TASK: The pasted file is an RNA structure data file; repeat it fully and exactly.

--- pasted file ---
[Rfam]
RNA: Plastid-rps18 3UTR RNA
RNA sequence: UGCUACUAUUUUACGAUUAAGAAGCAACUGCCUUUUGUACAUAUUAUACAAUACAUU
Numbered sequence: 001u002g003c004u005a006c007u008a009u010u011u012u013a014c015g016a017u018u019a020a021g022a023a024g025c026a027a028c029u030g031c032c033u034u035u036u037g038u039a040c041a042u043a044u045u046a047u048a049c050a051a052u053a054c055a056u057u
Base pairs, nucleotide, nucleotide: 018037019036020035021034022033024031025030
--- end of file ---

[Rfam]
RNA: Plastid-rps18 3UTR RNA
RNA sequence: UGCUACUAUUUUACGAUUAAGAAGCAACUGCCUUUUGUACAUAUUAUACAAUACAUU
Numbered sequence: 001u002g003c004u005a006c007u008a009u010u011u012u013a014c015g016a017u018u019a020a021g022a023a024g025c026a027a028c029u030g031c032c033u034u035u036u037g038u039a040c041a042u043a044u045u046a047u048a049c050a051a052u053a054c055a056u057u
Base pairs, nucleotide, nucleotide: 018037019036020035021034022033024031025030